sorry to believe, that in the Baron he would at least find a companion
very different from the unprincipled and selfish beings by whom he was
too often surrounded. Something occurred at this time which placed Baron
von Konigstein, according to his own declaration, under lasting
obligations to myself. In the warmth of his heart he asked if there was
any real and important service which he could do me. I took advantage of
the moment to speak to him about our young friend; I detailed to him all
our anxieties; he anticipated all my wishes, and promised to watch over
him, to be his guardian, his friend, his real friend. Mr. Grey,”
 continued her Ladyship, “I struggle to restrain my feelings; but the
recollections of this period of my life are so painful that for a
moment I must stop to recover myself.”

For a few minutes they walked on in silence. Vivian did not speak; and
when his companion resumed her tale, he, unconsciously, pressed her arm.

“I try to be brief. About three months after the Baron had given me the
pledge which I mentioned, Mr. Trevor was called up at an early hour one
morning with the intelligence that his late ward was supposed to be at
the point of death at a neighbouring hotel. He instantly repaired to
him, and on the way the fatal truth was broken to him: our friend had
committed suicide! He had been playing all night with one whom I cannot
now name.” Here Lady Madeleine’s voice died away, but with a struggle
she again spoke firmly.

“I mean with the Baron, some foreigners also, and an Englishman, all
intimate friends of Von Konigstein, and scarcely known to the deceased.
Our friend had been the only sufferer; he had lost his whole fortune,
and more than his fortune: and, with a heart full of despair and
remorse, had, with his own hand, terminated his life. The whole
circumstances were so suspicious that they attracted public attention,
and Mr. Trevor spared no exertion to bring the offenders to justice. The
Baron had the hardihood to call upon us the next day; of course, in
vain. He wrote violent letters, protesting his innocence; that he was
asleep during most of the night, and accusing the others who were
present of a conspiracy. The unhappy business now attracted very general
interest. Its consequence on me was an alarming illness of a most
unfortunate kind; I was therefore prevented from interfering, or,
indeed, knowing anything that took place; but my husband informed me
that the Baron was involved in a public correspondence; that the accused
parties recriminated, and that finally he was convinced that Von
Konigstein, if there were any difference, was, if possible, the most
guilty. However this might be, he soon obtained his recall from his own
Government. He wrote to us both before he left England; but I was too
ill to hear of his letters, until Mr. Trevor informed me that he had
returned them unopened. And now, I must give utterance to that which as
yet has always died upon my lips, the unhappy victim was the brother of
Miss Fane!”

“And Mr. St. George,” said Vivian, “knowing all this, which surely he
must have done; how came he to tolerate, for an instant, the advances of
such a man?”

“My brother,” said Lady Madeleine, “is a very good young man, with a
kind heart and warm feelings; but my brother has not much knowledge of
the world, and he is too honourable himself ever to believe that what he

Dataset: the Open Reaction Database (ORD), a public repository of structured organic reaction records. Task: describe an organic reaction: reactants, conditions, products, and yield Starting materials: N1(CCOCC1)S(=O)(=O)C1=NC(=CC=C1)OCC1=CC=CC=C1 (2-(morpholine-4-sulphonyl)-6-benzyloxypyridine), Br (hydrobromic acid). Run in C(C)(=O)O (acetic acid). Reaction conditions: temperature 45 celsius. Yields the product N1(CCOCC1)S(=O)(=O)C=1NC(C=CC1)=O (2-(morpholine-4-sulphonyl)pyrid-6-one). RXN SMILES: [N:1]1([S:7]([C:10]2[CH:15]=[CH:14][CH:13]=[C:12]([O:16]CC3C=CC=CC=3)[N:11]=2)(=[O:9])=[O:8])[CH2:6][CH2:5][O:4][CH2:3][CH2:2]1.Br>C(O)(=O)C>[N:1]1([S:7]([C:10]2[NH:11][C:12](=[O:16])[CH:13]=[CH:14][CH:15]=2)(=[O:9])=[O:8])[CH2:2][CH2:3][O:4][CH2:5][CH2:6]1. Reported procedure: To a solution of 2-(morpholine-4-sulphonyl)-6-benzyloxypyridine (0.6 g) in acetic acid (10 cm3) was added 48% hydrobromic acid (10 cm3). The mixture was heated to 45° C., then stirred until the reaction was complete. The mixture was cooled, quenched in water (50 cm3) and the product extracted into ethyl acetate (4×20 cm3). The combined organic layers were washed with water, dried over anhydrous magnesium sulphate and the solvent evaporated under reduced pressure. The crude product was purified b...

calls a gentleman can be dishonest. My brother was not in England when
the unhappy event took place, and of course the various circumstances
have not made the same impression upon him as upon us. He has heard of
the affair only from me; and young men too often imagine that women are
apt to exaggerate in matters of this nature, which, of course, few of us
can understand. The Baron had not the good feeling, or perhaps had not
the power, connected as he was with the Grand Duke, to affect ignorance
of our former acquaintance, or to avoid a second one. I was obliged
formally to present him to my brother. I was quite perplexed how to act.
I thought of writing to him the next morning, impressing upon him the
utter impossibility of our acquaintance being renewed: but this
proceeding involved a thousand difficulties. How was a man of his
distinction, a man, who not only from his rank, but from his
disposition, is always a remarkable and a remarked character, wherever
he may be; how could he account to the Grand Duke, and to his numerous
friends, for his not associating with a party with whom he was
perpetually in contact. Explanations, and worse, must have been the
consequence. I could hardly expect him to leave Ems; it was, perhaps,
out of his power: and for Miss Fane to leave Ems at this moment was most
strenuously prohibited by her physician. While I was doubtful and
deliberating, the conduct of Baron von Konigstein himself prevented me
from taking any step whatever. Feeling all the awkwardness of his
situation, he seized, with eagerness, the opportunity of becoming
intimate with a member of the family whom he had not before known. His
amusing conversation, and insinuating address, immediately enlisted the
feelings of my brother in his favour. You know yourself that the very
morning after their introduction they were riding together. As they
became more intimate, the Baron boldly spoke to Albert, in confidence,
of his acquaintance with us in England, and of the unhappy circumstances
which led to its termination. Albert was deceived by this seeming
courage and candour. He has become the Baron’s friend, and has adopted
his version of the unhappy story; and as the Baron has had too much
delicacy to allude to the affair in a defence of himself to me, he
calculated that the representations of Albert, who, he was conscious,
would not preserve the confidence which he has always intended him to